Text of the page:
Researchers on Monday clashed over whether recent attacks that exploit a bug in Adobe Reader are the work of the group that hacked Google and dozens of other major corporations late last year.
On one side, Mountain View, Calif.-based antivirus giant Symantec, whose security analysts said they've found evidence suggesting that the group which wormed its way into Google's corporate network in December 2009 is back in business.
On the other, Atlanta's much smaller SecureWorks, where researcher Don Jackson said that Symantec had "comingled" evidence of two separate attacks.
At issue were recent PDF-based exploits attached to messages touting renowned golf swing coach David Leadbetter that have exploited an unpatched bug in Adobe's popular Reader PDF viewer.
Security experts have called that exploit "scary" and "clever" for the way it sidesteps critical Windows defenses designed to isolate malicious code and make it harder to execute malware.
Those attacks went public last week , when independent security researcher Mila Parkour reported the flaw to Adobe, then published her preliminary findings. Adobe issued a security warning a day later, and on Monday announced it would patch the problem early next month.
Symantec, which has found signs of attack e-mails going back to at least Sept. 1, fired the first shots early Monday when company researcher Karthik Selvaraj said that the wording of the Leadbetter e-mails was "very similar" to the phrasing used in the attacks against Google and others in January 2010. Those attacks were dubbed "Operation Aurora" by a McAfee researcher.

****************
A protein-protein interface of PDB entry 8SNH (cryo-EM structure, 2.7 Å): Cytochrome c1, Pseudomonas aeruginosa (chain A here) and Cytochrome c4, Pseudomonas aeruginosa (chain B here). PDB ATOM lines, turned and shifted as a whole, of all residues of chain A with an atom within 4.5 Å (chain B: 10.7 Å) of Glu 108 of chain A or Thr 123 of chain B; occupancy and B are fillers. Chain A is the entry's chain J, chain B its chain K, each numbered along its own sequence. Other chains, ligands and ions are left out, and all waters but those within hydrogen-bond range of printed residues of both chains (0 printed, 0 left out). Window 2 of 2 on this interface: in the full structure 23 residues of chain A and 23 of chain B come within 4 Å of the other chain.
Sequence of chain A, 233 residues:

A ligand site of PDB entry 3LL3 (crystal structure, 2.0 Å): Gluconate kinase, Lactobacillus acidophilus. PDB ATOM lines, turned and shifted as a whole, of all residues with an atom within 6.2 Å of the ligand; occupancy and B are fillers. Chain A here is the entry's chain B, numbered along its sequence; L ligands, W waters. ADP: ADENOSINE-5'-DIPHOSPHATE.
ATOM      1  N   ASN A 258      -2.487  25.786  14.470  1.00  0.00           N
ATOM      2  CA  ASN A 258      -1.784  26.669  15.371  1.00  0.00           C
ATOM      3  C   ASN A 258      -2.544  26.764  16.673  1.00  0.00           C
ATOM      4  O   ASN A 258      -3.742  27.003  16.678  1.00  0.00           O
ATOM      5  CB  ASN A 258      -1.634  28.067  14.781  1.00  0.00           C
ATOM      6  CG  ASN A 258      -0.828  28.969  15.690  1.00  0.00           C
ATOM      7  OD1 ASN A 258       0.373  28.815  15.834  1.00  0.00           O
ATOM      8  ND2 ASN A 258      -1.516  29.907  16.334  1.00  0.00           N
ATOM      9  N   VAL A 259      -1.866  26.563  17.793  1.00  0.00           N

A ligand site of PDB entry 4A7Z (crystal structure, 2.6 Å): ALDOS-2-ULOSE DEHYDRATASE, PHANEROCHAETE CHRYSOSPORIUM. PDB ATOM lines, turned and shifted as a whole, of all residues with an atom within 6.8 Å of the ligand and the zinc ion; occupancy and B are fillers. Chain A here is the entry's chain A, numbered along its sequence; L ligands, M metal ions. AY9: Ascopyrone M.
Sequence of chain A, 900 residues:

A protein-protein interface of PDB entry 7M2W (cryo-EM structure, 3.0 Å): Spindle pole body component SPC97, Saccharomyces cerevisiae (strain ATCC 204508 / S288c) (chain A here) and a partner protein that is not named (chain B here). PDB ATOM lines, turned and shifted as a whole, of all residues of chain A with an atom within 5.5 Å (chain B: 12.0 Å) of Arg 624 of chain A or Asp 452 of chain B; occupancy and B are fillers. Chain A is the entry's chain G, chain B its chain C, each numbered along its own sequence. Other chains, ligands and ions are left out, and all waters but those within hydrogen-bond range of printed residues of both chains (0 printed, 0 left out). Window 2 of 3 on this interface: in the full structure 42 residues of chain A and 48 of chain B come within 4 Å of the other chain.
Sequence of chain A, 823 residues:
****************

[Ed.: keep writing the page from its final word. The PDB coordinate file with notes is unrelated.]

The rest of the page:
Google traced the Aurora attacks to Chinese hackers, prompting it to threaten shutting down its China operations. This summer, Google compromised with China's authorities over censorship issues, and remains part of the China search scene.
At the time, Google characterized the attacks as "highly sophisticated and targeted," and said at least another 20 major companies were also subjected to the same kind of assaults.
"We looked at how they're distributing and propagating the [newest] attacks," said Joe Chen, the director of engineering in Symantec's security response group today in an interview, talking about why his company believes the two attacks are the likely work of the same group.
Selvaraj provided more similarities. "In addition, the use of a zero-day within a PDF, and how the executable is dropped on the system, all match the Hydraq method of operation," said Selvaraj.
"Hydraq" is the name Symantec assigned in January to the Trojan horse deposited on PCs compromised by the Aurora attacks.
"They're using the same techniques as Hyrdraq, leading us to believe that either it's two groups sharing knowledge or one group responsible for both," added Chen.
Not so fast, said Jackson.
"Hydraq is an off-the-shelf Trojan backdoor," said Jackson, talking about the malware that, once installed by both the Aurora and Leadbetter attacks, gives the hacker access to the compromised PC, letting him download more malicious code from remote servers to install on the systems, and then issue commands by remote control.
Lots of cybercriminals, especially Chinese hackers, use Hydraq, making it an poor piece of evidence, Jackson continued. "Saying that they both used Hydraq is like saying that to completely unrelated attacks were done by the same group because they both used Zeus," said Jackson, referring to the do-it-yourself crimeware kit he uncovered in 2007.
Zeus is the malware kit of choice for criminals specializing in financial fraud, Jackson has said previously.
Actually, the techniques used by the group guilty of building the Leadbetter exploit can be traced back to July 2009, Jackson argued, months before any evidence of Aurora had surfaced. "The guys behind the Leadbetter attacks have used this same M.O. for over a year," said Jackson.